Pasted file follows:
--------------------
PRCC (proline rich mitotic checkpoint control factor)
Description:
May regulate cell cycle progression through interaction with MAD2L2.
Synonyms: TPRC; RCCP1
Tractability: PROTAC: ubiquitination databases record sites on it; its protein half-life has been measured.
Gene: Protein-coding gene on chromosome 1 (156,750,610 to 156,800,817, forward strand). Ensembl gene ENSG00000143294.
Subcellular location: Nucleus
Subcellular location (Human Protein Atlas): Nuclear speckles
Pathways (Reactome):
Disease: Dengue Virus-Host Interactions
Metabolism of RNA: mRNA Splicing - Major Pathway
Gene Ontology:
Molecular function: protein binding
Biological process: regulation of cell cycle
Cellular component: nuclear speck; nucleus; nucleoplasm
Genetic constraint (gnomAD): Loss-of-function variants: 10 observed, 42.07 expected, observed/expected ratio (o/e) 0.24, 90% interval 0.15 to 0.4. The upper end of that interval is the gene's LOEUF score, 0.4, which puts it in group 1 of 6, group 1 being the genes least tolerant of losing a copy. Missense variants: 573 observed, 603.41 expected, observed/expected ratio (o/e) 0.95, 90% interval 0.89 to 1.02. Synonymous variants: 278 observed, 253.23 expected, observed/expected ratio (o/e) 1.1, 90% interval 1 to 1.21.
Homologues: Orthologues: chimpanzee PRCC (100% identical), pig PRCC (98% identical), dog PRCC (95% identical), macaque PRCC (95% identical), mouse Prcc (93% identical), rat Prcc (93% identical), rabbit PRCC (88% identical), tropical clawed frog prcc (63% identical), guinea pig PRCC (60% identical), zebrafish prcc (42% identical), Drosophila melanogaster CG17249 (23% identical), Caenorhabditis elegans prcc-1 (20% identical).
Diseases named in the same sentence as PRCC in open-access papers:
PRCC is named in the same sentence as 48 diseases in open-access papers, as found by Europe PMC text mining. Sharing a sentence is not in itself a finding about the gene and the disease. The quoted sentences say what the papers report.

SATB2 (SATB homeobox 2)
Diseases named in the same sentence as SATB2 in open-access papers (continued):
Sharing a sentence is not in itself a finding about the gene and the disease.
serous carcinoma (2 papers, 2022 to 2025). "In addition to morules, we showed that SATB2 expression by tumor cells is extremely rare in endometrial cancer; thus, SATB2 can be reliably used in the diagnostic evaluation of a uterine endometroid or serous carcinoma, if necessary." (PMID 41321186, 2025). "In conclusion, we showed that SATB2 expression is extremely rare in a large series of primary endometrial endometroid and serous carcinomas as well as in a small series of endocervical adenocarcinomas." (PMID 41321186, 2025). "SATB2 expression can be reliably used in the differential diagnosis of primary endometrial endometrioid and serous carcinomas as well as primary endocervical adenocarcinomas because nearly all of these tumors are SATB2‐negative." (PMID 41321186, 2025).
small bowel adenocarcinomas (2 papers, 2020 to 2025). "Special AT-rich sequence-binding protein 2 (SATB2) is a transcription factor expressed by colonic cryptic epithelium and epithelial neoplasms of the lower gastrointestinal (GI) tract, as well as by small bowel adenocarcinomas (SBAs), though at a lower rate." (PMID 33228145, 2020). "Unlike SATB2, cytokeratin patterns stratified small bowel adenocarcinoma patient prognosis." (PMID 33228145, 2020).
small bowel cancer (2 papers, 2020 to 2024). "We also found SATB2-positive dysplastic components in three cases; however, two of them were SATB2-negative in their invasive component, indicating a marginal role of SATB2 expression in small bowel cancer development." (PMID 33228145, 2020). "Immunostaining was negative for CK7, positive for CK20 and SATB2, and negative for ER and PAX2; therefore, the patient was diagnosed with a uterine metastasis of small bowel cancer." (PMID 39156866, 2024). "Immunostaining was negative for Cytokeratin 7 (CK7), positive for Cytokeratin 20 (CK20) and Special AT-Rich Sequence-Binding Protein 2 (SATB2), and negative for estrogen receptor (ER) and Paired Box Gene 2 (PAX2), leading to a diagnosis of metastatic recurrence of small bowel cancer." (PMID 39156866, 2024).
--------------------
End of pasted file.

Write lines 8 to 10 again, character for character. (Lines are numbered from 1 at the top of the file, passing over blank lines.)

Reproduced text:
Subcellular location (Human Protein Atlas): Nuclear speckles
Pathways (Reactome):
Disease: Dengue Virus-Host Interactions